For the last few years he has been resident in Devon and has had a number of small scale exhibitions. His reputation in Scandinavia and Germany his very high and this exhibition gives the art world in the South-West the opportunity to start to  appreciate the quality and range of work which he has been producing over many decades.

Gallery Terracina and its owner/curator Cristina Burke-Trees deserves our gratitude for bringing Dick Bixby and his remarkable body of work to the attention of a wider audience.


Mike Hope

Director of Arts and Exhibitions

Peninsula Arts

University of Plymouth

REVIEW of “Crypto” : Heinz Ohff


Art is not derived – as most people think – from nature. Art is derived from art. It moves along its own paths, according to Paul Klee ‘parallel to nature’.


Dick Bixby has of late given his special attention to the works of Klimt and Schiele, the great Viennese designers who were the first to carry the theories of another great Viennese into the world of art: those of Sigmund Freud.


These few introductory cues will suffice. Perhaps I should mention Beardsley and his work which we in Germany call ‘Jugendstil’. This style is also evident in the work of Klimt and Schiele; the pure line, seemingly very simple, yet irrevocable once set – a difficult task for the artist.


It is against this background, culturally and historically, that this art must be considered. The viewer needs an awareness of this – just as the artist does – to feel at home with the drawings that Bixby presents.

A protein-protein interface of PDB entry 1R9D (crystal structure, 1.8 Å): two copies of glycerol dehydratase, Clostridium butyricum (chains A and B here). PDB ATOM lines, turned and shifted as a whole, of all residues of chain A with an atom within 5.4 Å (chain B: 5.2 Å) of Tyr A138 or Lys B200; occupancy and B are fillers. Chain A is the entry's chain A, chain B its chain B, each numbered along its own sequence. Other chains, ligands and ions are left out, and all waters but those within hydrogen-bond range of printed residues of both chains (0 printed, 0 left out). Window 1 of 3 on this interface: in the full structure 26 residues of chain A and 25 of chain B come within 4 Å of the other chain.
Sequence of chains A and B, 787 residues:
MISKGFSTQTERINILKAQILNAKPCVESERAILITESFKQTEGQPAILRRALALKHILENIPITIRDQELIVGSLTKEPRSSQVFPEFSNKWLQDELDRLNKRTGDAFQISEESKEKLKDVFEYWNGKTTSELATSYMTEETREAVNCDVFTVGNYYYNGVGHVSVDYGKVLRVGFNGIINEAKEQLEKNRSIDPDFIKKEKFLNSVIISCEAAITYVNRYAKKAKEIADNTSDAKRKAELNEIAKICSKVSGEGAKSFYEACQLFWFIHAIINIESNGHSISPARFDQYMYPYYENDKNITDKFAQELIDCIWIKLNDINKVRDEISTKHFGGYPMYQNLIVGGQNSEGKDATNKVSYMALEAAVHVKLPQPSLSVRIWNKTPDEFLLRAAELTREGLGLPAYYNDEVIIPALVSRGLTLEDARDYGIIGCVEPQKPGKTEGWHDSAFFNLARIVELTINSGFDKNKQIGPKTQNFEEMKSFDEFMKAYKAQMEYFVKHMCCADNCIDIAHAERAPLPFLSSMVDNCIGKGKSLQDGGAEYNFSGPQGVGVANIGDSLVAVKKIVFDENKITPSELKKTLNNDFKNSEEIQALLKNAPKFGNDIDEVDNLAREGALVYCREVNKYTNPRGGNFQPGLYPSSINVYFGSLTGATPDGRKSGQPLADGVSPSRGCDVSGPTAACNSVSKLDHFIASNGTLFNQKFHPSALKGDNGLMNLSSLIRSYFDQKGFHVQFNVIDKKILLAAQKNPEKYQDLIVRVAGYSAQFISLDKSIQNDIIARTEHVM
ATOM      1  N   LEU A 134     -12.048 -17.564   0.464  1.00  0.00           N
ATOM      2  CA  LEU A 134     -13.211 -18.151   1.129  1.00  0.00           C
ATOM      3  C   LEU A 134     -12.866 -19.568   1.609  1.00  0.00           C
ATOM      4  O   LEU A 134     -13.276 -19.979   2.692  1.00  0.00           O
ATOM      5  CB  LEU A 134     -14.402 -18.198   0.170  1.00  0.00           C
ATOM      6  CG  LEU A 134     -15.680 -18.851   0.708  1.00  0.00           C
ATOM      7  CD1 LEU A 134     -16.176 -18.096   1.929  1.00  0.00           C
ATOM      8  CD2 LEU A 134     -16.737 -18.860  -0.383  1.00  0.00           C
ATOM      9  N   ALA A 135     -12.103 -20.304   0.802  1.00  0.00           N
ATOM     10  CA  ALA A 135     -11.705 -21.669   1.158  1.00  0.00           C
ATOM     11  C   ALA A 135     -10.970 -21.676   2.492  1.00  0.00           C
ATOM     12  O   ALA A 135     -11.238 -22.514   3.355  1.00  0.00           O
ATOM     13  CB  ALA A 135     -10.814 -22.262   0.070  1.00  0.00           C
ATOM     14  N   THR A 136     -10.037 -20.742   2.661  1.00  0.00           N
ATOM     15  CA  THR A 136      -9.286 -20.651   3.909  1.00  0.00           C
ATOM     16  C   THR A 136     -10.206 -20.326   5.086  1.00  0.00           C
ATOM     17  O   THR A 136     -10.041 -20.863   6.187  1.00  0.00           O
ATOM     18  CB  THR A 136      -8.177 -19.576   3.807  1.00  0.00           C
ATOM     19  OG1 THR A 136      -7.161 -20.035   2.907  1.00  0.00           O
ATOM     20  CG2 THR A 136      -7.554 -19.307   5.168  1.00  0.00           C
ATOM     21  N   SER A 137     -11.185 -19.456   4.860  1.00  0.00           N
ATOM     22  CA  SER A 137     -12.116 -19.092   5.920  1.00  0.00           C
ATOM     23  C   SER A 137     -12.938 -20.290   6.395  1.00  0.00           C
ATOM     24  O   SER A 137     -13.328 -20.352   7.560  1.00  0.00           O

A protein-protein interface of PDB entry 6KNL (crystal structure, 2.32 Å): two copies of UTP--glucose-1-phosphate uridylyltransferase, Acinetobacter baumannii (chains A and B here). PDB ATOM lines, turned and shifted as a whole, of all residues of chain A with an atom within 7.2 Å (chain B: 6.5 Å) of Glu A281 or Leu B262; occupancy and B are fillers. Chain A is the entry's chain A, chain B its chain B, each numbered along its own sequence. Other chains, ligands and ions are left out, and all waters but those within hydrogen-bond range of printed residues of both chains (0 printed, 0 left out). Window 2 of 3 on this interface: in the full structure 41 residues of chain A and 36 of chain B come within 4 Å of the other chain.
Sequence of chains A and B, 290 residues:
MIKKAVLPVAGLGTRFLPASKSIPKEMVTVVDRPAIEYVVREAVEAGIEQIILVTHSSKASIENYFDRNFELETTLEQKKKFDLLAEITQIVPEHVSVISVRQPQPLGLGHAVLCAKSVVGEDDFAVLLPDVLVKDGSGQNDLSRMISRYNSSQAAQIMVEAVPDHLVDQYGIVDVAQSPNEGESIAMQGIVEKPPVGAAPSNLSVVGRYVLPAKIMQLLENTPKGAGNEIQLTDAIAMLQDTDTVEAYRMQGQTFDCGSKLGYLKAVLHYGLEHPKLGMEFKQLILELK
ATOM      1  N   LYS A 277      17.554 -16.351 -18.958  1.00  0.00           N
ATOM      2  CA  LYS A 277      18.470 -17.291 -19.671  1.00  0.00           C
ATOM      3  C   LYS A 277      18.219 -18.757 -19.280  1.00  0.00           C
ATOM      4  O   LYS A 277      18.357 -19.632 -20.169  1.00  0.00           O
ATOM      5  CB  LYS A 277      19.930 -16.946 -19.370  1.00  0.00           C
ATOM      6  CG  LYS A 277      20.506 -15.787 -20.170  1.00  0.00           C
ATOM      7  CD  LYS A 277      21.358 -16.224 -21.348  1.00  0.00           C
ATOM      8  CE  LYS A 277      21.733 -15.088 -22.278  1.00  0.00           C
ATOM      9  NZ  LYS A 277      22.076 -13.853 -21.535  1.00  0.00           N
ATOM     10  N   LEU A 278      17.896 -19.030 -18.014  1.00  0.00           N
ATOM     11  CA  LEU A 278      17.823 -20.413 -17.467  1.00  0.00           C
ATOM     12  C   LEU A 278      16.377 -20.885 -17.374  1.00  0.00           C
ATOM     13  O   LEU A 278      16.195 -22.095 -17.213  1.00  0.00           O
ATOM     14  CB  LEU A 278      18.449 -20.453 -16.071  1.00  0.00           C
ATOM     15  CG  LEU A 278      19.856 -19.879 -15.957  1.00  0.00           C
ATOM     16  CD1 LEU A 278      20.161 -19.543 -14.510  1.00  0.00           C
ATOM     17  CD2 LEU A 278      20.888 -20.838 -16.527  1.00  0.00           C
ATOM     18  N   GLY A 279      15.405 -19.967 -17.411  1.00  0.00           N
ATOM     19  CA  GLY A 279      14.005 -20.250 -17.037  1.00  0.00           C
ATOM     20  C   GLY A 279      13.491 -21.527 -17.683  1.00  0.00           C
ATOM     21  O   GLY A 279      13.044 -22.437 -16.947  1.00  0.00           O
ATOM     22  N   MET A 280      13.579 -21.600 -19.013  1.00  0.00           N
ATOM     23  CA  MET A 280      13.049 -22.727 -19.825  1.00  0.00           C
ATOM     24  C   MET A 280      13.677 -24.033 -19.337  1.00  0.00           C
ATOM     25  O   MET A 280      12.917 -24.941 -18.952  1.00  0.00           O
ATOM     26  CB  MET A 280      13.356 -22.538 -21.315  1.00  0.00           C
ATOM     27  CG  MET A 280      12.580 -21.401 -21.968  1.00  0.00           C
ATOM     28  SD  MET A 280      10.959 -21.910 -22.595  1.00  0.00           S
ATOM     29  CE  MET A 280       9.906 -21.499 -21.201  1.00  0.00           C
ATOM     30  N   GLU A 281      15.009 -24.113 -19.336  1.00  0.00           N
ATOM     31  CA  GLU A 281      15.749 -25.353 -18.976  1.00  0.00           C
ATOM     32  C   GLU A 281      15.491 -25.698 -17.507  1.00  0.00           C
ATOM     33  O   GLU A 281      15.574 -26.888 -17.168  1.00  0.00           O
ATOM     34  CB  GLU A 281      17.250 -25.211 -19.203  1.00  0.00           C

Of course he has neither copied nor imitated Klimt or Schiele – not to mention Beardsley. Art indeed originates from art, but not by mere imitation. An immense amount of innovation has to be added; new aspects that were never previously seen. And this holds true for Bixby.


His innovation is the de-personification of female bodies, which, nevertheless, he carries so close to the viewer that one can almost sense the body heat. However, no matter whether single, ‘fugitive’ or in pairs, they remain constrained between heaven and earth, in a sense of super individuality, allegorical. If one comprehends a series of these drawings as a continuous story, it seems to be a tale without action and without moral.

Even the composition of the drawings has something like a narrative flow. The fugitive nudes – are they fleeing from someone or are they running towards someone, arms outstretched? – have bodies that are merely outlined in the majority of instances in an X-shape fashion. Just the head is finished very clearly and detailed and seems to be composed of innumerable extremely ornamental lock of hair.

This is even more evident in the drawings of nudes in pairs. There the hair appears to grow into abstract shapes like the foliage of a tree. These ‘heads’ – with or without a face – are always the central feature of the drawing, no matter whether they are located in the middle of the composition or not. They are always the first thing to attract the viewer’s attention; within these heads the content and statement of the drawings as a whole are concentrated.


All things apart from these heads are mere attributes, not superfluous, but not of primary importance. They can rather be taken as a question; a cross-beam to which the nude – running, escaping or moving towards something – seems to cling – or is it in her way? Who has put it in her way? Has she used it as an aid to her escape, or as a piece of string like that of Ariadne, to find a known or unknown destination? What unites the two reclining women? Is it love? An earthly or even heavenly symbol? What links them together in ornamental substance from above and from below – those fish eyes or those peacock feathers?